Wildlife in Your Backyard: Attracting Grey Catbirds

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Grey Female Catbird on nest, with eggs visible

A grey female catbird defending her nest

The Grey Catbird is a song bird that lives in much of North America, from Canada to Mexico. The Grey Catbird is a shy bird, and prefers to live in thick hedges where it can remain unseen, although Grey Catbirds will pop out from the hedge if you walk by, to see what is going on. If a Grey Catbird perceives that you are not threatening, it may come out to socialize with you.

Grey Catbirds are most famous for their songs. They belong to the mockingbird family and will imitate the songs, not only of many other kinds of birds, but are also famous for imitating the meowing of cats. Some scientists think that by learning to imitate cats, Grey Catbirds have learned to make themselves safer from other predators, as cats are predators of many different kinds of animals, from birds to rodents to snakes. Grey Catbirds have been known to remember up to one hundred seventy different phrases of songs, which usually, unlike other mockingbird species, are not repeated before moving on to the next phrase. Like many mockingbird species, they can be fairly aggressive towards predators, driving them off by mobbing them.

Grey Catbirds need thick, evergreen hedges to roost and nest in. They eat insects that live in leaf litter and berries, and are particularly fond of figs and mulberries, although they will eat almost any kind of berries. To avoid having your strawberries, blueberries, and other berries ravaged, it is best to plant other kinds of berries to attract them: European mountain ash, pyracantha, cotoneaster, dogwood, mistletoe, hawthorn, California peppertree,  privet, yew, toyon, hackberry and choke cherry.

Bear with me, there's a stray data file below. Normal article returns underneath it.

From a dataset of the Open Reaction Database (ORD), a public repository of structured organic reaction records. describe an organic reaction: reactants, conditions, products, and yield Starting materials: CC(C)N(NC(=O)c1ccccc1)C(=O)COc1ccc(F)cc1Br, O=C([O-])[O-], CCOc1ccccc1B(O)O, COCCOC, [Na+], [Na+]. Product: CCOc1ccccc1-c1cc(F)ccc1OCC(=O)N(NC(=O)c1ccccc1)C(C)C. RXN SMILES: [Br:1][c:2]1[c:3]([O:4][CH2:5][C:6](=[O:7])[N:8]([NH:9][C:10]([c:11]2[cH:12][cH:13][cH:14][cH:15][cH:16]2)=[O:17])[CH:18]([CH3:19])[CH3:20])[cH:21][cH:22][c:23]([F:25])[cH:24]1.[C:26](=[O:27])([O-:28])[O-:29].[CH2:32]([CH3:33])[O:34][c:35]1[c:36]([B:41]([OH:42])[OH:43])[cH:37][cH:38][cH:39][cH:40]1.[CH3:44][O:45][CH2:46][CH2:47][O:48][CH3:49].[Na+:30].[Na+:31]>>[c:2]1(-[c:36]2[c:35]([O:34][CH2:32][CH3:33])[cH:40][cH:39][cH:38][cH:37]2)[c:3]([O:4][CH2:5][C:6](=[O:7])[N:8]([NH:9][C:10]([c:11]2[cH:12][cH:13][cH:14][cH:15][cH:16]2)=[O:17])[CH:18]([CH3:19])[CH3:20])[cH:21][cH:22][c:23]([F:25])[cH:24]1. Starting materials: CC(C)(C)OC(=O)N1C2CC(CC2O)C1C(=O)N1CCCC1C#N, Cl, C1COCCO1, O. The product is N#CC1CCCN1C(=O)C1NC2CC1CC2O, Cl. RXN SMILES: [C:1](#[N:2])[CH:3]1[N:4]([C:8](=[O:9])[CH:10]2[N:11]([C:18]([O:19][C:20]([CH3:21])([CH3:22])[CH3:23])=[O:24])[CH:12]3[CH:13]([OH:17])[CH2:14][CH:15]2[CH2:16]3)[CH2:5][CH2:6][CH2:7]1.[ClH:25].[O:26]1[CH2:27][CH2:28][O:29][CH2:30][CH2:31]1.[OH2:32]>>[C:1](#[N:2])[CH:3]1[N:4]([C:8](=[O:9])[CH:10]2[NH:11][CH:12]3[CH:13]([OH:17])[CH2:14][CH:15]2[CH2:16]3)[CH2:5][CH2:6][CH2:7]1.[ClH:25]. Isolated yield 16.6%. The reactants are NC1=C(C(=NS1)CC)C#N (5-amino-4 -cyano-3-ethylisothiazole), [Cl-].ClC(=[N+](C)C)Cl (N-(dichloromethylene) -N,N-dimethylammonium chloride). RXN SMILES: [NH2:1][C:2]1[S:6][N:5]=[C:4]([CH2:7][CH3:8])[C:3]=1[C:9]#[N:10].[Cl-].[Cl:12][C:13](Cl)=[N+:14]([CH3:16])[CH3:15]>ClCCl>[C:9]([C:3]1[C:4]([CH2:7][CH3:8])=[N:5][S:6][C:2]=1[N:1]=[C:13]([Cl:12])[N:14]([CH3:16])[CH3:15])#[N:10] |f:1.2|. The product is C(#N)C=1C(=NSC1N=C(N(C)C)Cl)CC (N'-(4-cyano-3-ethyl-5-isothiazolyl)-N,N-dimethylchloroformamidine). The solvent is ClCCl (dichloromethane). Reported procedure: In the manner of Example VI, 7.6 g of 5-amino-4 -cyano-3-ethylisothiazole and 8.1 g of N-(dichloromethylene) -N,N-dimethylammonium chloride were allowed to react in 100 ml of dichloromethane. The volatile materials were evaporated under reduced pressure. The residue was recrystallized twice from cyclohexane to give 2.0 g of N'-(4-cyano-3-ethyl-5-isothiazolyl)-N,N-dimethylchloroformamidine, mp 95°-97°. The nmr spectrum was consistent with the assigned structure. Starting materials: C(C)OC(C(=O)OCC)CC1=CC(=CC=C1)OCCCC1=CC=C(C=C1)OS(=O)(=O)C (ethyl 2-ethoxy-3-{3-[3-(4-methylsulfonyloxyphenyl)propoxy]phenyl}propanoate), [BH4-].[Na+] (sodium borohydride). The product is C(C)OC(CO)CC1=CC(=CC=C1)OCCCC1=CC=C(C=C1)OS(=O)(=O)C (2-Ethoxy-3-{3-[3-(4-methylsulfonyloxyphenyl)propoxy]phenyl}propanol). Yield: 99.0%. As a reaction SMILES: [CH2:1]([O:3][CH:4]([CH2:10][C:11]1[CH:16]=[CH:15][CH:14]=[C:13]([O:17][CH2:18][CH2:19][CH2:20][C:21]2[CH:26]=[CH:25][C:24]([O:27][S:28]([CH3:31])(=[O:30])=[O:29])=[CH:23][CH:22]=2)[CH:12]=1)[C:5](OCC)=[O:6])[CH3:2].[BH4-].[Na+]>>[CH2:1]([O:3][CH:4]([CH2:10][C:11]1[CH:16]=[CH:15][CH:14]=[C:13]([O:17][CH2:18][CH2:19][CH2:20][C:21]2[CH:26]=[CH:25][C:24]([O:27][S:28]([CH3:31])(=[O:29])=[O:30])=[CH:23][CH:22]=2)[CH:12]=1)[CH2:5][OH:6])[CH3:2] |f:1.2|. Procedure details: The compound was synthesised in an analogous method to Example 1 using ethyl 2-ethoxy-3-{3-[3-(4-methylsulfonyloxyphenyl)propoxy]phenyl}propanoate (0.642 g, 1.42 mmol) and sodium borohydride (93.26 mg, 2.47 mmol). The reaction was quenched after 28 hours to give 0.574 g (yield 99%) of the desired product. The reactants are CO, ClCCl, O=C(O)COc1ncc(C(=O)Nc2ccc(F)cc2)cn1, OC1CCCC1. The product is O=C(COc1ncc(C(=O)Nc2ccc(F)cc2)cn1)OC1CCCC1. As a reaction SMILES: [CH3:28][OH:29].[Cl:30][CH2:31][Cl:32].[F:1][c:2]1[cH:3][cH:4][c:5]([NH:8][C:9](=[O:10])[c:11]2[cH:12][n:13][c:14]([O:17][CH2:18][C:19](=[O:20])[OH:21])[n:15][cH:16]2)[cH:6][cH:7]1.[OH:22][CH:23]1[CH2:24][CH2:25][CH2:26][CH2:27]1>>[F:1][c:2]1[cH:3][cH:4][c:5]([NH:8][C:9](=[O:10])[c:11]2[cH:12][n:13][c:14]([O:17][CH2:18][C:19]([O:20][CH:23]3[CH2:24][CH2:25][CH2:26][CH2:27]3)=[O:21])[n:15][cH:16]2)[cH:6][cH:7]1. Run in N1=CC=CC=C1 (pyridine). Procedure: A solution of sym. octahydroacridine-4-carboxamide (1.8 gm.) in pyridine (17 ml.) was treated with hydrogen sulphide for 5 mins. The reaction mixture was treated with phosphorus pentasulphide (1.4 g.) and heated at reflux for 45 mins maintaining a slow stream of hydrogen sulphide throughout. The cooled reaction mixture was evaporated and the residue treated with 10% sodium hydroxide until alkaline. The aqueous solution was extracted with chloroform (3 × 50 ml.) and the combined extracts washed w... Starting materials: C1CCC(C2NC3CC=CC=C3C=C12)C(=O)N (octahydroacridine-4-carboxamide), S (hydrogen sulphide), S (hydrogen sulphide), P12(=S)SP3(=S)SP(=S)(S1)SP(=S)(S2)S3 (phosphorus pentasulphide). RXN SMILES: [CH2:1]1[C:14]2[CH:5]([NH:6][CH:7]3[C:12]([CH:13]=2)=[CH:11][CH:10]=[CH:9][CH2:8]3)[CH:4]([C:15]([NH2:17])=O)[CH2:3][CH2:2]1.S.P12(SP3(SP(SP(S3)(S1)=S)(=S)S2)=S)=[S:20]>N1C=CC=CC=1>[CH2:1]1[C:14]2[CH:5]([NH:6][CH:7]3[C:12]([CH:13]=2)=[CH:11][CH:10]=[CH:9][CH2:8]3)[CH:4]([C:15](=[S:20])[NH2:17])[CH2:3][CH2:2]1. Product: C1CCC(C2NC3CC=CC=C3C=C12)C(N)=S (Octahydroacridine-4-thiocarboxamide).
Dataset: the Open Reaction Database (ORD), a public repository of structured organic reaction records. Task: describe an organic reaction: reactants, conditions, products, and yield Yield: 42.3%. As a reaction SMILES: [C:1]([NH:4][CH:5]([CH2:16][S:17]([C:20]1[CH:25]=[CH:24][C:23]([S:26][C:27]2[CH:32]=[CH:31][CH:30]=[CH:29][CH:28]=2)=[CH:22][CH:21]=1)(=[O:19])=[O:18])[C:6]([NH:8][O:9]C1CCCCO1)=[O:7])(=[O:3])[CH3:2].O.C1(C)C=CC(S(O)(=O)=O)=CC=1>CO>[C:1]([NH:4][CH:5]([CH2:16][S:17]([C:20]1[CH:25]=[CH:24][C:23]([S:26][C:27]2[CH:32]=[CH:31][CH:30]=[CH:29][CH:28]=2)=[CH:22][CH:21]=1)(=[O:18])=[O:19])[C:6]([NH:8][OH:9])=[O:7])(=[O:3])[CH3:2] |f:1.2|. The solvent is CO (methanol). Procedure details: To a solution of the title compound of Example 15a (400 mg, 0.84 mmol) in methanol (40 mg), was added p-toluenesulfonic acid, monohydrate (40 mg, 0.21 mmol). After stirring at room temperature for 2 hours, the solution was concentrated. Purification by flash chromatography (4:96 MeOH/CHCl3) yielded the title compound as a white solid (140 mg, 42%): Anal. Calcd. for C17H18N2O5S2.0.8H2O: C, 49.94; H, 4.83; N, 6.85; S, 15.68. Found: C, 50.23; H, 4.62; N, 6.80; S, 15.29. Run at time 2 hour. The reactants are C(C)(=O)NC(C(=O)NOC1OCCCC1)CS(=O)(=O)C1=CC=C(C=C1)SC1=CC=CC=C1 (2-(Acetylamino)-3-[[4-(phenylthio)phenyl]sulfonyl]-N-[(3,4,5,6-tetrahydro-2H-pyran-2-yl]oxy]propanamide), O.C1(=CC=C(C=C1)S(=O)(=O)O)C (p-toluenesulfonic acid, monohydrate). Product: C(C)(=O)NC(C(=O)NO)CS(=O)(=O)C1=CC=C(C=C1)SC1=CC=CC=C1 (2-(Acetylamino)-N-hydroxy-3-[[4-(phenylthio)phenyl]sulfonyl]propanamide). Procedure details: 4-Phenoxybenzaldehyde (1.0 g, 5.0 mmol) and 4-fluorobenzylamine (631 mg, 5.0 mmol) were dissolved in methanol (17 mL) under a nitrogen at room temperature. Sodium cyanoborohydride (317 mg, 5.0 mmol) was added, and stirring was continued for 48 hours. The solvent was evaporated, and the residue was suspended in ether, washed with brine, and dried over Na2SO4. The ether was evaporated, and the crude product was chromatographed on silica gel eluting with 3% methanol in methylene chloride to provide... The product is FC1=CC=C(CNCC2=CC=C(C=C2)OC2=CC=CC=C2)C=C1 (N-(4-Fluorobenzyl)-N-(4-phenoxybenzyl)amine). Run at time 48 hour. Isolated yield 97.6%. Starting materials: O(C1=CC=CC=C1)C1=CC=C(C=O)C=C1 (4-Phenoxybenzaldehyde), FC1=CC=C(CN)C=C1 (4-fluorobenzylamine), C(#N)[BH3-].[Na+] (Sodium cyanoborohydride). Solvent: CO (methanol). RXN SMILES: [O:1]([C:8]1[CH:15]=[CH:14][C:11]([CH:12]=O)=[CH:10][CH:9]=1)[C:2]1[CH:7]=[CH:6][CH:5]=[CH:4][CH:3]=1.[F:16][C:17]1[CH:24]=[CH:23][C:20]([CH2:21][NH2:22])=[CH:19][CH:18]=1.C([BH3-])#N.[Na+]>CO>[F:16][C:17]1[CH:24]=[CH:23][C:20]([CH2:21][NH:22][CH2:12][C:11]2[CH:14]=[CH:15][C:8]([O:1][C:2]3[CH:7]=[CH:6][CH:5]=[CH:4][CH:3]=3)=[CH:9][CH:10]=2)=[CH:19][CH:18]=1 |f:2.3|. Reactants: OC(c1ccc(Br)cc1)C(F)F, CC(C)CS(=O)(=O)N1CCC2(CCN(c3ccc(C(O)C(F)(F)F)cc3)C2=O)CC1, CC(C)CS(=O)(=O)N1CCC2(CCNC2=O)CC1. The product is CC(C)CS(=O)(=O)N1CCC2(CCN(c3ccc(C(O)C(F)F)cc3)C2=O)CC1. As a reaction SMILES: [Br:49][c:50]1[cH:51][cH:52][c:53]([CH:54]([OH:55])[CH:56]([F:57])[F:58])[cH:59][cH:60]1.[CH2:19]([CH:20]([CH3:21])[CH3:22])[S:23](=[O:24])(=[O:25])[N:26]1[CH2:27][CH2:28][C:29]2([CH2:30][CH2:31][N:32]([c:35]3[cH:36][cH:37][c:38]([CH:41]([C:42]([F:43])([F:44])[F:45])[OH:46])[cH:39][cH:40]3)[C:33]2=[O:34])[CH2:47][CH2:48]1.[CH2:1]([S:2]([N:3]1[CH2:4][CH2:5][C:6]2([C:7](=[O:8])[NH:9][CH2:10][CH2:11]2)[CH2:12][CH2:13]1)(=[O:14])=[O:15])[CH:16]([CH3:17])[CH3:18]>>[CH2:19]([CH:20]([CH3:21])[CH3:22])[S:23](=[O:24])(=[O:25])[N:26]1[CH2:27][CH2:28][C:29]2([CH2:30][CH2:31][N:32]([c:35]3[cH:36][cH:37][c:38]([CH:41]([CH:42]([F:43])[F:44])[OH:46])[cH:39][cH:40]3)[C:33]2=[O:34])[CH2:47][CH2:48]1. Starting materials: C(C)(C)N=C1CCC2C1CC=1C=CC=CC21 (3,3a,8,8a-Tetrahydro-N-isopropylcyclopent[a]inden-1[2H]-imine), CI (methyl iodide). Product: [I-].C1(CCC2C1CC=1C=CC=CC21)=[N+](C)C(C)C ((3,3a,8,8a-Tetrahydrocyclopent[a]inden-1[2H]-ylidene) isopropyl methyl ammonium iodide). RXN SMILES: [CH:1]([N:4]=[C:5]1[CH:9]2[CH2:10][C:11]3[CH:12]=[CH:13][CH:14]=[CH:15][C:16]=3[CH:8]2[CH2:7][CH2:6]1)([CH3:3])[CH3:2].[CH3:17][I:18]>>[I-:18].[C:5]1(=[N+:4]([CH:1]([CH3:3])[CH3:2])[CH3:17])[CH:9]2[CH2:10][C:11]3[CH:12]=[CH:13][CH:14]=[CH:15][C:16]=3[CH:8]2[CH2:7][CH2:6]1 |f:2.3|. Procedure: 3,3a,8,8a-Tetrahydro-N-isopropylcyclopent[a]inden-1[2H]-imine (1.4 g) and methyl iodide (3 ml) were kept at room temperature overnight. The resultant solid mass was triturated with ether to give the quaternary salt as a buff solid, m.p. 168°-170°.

Grey Catbirds mate at the beginning of the season, and the nest typically contains two or three dark blue or blug-green eggs, although nests with up to five eggs have been found. After the eggs hatch, the fledglings will usually leave the nest within ten days to two weeks. The thick hedges will greatly help the young to survive.

By providing a suitable habitat, you can attract these desirable song birds to your back yard, and enjoy them most of the year, and keep them coming back, year after year. Their songs are among the most complex of any bird because of their ability to imitate almost anything, and their shy but curious nature will have you laughing at their habits.

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